The violin solo in Rimsky-Korsakov’s symphonic suite, a classic of 19th-century romanticism, represents the voice of Scheherazade. I love it the way I love mauve roses, embroidered silk, mother-of-pearl inlay, high cheekbones, good tailoring, and expensive perfume. It is everything I find delightful and irresistible in the world. The entire piece is about 50 minutes in four movements; I’ve included just a brief selection from the start of movement 2, “Tale of the Kalendar Prince,” on the playlist.

2. Rogue Perfumery: Jasmin Antique

When I was in my early 20s, my signature scent was Lust from Lush. It used to be the dirtiest, nastiest, most delicious jasmine scent I’d ever met, balanced out by a sweetness that turned heads and awoke libidos wherever I went. Regrettably, it was reformulated several years ago: After buying one final bottle on my lunch break and wondering if I was crazy, a co-worker asked, “Why do you smell like a bath bomb?” Humiliating! I would call it a ylang-ylang bomb, specifically. The ferocious musk component is entirely missing, the jasmine fades immediately; it’s now hideously, sickly sweet.

I searched for a better, more refined replacement for years and almost found it in Serge Lutens’s Sarrasins. This is why it’s so crucial to buy samples and test drive a perfume before committing to a full bottle: Sarrasins was the perfect dupe, but it’s $300 per bottle, the sillage is terrible, and it completely disappears from my skin within an hour. The performance simply wasn’t worth the price, an especially great bummer since I do adore Serge Lutens. I finally found the perfect replacement last September at Scent Bar in New York: Rogue Perfumery’s Jasmin Antique. There’s just enough musk to amp up the indolic, fleshy aspects of the jasmine. This is a jasmine that bares its teeth. It smells like a fevered, illicit tryst, your lover’s sweat mingling with the nightblooming jasmine on the warm, summer air. Wear it to seduce.

I’m pairing it with “My Birdman” by Christine and the Queens, which is the sexiest song I currently can’t stop listening to. This man makes me blush like a 14-year-old girl. I’m going to go out on a limb and presume the title is a Max Ernst reference? Whatever happened to Jamil, I wonder? It sounds like he set the bar pretty high but, Chris, beau gosse, I’m very confident I can clear it.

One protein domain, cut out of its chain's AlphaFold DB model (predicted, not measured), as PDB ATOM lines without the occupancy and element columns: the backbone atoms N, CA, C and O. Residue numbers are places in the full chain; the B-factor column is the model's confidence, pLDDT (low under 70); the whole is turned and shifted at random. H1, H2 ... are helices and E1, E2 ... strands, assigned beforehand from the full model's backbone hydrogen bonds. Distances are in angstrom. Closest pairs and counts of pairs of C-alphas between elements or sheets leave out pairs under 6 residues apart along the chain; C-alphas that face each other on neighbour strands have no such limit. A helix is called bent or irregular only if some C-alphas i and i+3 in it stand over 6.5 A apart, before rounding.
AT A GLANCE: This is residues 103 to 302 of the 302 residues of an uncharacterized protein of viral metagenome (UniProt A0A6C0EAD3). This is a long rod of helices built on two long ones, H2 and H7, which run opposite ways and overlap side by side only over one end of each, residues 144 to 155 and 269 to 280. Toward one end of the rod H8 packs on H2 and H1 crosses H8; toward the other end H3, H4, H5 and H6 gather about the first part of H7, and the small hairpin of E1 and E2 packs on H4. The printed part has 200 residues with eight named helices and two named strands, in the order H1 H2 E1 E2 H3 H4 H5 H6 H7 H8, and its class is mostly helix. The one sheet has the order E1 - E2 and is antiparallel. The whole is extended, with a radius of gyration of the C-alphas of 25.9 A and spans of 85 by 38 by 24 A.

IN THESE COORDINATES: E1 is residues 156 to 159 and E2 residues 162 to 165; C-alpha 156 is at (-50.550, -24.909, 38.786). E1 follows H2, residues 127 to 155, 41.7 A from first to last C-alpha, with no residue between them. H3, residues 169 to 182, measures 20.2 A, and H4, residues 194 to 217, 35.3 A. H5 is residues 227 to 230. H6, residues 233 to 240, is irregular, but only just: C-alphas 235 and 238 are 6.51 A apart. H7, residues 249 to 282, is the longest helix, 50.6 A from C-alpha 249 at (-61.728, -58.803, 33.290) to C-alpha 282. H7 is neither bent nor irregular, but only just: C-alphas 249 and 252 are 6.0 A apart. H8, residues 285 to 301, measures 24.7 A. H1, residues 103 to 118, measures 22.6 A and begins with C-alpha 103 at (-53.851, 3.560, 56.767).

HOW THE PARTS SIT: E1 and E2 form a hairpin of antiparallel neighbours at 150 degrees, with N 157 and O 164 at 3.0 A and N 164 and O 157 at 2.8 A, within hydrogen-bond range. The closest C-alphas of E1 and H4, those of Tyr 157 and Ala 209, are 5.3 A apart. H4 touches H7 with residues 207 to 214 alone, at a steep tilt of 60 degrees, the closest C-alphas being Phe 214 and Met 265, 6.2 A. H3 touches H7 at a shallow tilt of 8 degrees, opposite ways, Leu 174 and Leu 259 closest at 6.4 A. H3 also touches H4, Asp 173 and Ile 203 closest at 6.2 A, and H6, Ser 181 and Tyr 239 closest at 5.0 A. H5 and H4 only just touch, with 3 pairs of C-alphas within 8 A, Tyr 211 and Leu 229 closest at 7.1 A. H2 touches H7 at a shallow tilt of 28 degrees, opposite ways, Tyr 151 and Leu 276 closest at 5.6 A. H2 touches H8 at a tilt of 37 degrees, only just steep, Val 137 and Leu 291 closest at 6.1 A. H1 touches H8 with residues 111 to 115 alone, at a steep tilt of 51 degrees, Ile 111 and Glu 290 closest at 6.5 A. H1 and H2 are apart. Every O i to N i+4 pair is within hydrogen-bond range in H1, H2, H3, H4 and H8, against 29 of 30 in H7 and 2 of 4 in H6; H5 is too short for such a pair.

3. Lvnea: Babylon Rose

As you might guess from a person who put “roses” in her business name, I adore rose scents and have several. There are many, many different kinds of roses: They can smell dainty and delicate, green and fresh, jammy and rich; dark and mysterious… It’s probably obvious that I’m not much of a damask rose girl. I don’t like scents that are too polite; I’m always on the lookout for the exotic. One of the most interesting rose scents I’ve encountered in the last few years is Babylon Rose from Lvnea, which is only available from time to time due to the high cost of the real rose absolute it contains. This one needs at least half an hour to settle down and develop: It opens with a very strong petrichor top note that comes across as quite camphorous at first. This fades gently into the background, supporting the notes of clove, saffron, and black pepper that give this dreamy rose its thorns. Whatever she’s using for attar of oud and musk, this thing is incredibly animalic and dirty. Another big, sexy scent.

Its sonic complement is an early Dead Can Dance track, “Frontier,” a drum-heavy, dizzy number that sounds like a 19th-century painting of an ancient world femme fatale.



4. Serge Lutens: Chergui

Although most of my favorite scents are amber florals, as I’ve been wading more confidently into a genderfluid space, I’ve been exploring scents that read a little more traditionally masculine. (To the contemporary Western nose, anyway: Men all over the world have been wearing florals for thousands of years.) Chergui is an amber tobacco scent that I chose for fall: Its golden notes of sun-kissed hay make it feel like the perfect autumn fragrance for a New Englander who likes tweed. I thought about retiring this for the season, but I’m curious to see what qualities it takes on in the summer: Although it reminds me of fall, the Chergui is actually named after the hot, dry, easterly wind that blows from the Sahara desert into the southernmost parts of Morocco.

With this in mind, the song I chose for it is “Blues Nile” by experimental composer and trumpet player Jon Hassel. His 1977 debut Vernal Equinox is an ambient classic and one of my go-to Hot Weather Albums: It’s a sensuous soundtrack for the kind of heat that’s so oppressive, you can’t do anything besides disrobe and lie down, feeling like a puddle of molasses. His trumpet sounds like it’s drunk.


5. Comme des Garçons: Avignon